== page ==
This book and the associated R package were introduced before.
A very nice — and enlightening — discussion of a wide range of topics.
The Introduction to the book sets out 5 principles. This is probably the most important part of the book. The principles are:
- We don’t know much in finance.
- Don’t be scared.
- Judge the quality of a solution with respect to the application.
- Don’t translate math literally into computer code.
- Go experiment.
The “we” in Principle 1 is not a personal we, but the collective we:
… there is a vast body of theory. But when we look at the empirical track record of much of this theory — let us say there remains room for improvement.
Another quote on this principle is:
Some textbooks in finance give the impression that, for example, “if you want to do portfolio optimization, this is what you need to do.” No, please. It should be “This is one possibility, and if you have a better idea, please try.” This is all the more true since many models in finance were not motivated by empirical usefulness, but rather mathematical elegance or mere tractability.
A blog post that relates to ignorance is “The shadow and light of models”.
Principle 2 is about being intimidated by highly formal and complex mathematics in finance. Some simple computer code can be an antidote for the intimidation.
The final principal is explained by:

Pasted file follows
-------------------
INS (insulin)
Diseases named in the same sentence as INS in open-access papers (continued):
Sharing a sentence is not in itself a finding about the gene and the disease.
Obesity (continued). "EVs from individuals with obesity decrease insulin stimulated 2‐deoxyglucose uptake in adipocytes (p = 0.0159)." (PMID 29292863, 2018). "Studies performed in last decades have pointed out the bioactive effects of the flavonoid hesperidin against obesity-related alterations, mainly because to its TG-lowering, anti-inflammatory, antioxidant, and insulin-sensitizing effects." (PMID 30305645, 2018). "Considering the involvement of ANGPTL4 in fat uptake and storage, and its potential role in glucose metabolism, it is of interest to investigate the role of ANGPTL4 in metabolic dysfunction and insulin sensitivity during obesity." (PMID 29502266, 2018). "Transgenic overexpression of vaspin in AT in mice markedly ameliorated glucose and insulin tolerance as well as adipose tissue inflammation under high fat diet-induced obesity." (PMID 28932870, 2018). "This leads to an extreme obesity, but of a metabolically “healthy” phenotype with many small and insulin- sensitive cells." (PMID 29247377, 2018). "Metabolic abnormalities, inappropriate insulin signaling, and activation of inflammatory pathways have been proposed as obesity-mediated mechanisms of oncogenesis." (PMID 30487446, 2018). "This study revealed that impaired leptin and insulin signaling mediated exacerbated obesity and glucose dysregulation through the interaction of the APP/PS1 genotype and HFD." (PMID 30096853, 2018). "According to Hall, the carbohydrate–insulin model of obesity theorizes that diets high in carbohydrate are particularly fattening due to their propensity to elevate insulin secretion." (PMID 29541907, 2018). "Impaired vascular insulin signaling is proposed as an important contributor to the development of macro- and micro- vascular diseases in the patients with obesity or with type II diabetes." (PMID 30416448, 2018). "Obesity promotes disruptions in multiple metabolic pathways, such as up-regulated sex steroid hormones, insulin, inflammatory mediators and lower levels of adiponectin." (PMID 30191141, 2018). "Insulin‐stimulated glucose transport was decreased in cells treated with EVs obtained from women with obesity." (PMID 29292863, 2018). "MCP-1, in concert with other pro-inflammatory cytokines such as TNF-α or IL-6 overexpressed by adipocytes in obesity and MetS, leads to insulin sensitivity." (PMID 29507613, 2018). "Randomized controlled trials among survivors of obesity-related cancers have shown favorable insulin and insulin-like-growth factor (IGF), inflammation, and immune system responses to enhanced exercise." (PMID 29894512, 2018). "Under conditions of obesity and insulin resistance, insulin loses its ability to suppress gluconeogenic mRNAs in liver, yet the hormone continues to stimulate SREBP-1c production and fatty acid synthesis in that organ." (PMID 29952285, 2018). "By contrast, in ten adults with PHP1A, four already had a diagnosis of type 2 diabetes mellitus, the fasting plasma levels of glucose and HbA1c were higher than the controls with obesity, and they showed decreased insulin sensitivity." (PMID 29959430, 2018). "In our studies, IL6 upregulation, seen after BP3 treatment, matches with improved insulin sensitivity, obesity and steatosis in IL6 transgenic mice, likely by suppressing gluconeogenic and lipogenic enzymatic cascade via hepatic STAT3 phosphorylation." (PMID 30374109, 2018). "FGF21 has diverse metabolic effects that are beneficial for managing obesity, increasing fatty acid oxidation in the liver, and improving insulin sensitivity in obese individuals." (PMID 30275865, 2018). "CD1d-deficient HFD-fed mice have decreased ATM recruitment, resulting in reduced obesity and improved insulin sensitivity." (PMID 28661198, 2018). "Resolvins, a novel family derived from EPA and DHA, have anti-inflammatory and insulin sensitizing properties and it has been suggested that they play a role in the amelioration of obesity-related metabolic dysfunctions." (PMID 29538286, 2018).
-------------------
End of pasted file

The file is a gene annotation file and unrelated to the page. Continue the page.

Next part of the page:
When you implement an idea, try things, experiment, work with your data, go wild. The tools described in this book will, we hope, help to better test and implement ideas. Eventually, it is the applications that matter; not the tools. We do not need a perfect hammer, the question is where to put the nail.
The book uses both R and Matlab. It is a bit of a Rosetta stone for those who know one language and are interested in the other.
In sum, we can roughly divide our modeling into two steps: from reality to the model, and then from the model to its numerical solution. Unfortunately, large parts of the computational finance literature seem only concerned with assessing the quality of the second step …
An exception is Emanuel Derman’s book Models. Behaving. Badly.
The book has three parts:
The topics in this section include:
- numerical analysis
- matrix operations for least squares and such
- differential equations and options models
- binomial trees
- numerical integration
The last of these, while logically fundamental, is given a deeper treatment in the book and is actually the last topic of the optimization part.
The topics of this section include:
- pseudo-random number generation
- quasi-Monte Carlo
- Markov chain Monte Carlo
- garch simulation
- agent-based models
This part starts with a discussion of classical optimization — derivative-based methods and the Nelder-Mead simplex algorithm.
Then it moves to heuristic optimization, which is the focus of this part. It makes a distinction between two types of methods:
Trajectory means that there is a single active solution and a search from there for a better solution. Simulated annealing is the most widely known in this class.
Genetic algorithms are the best known of the population-based methods. Particle swarm optimization is another example.
Other applications of optimization that are discussed include:
- the Nelson-Siegel model
- robust regression
To install the R package on your machine, then (assuming you have a connection to the internet) do: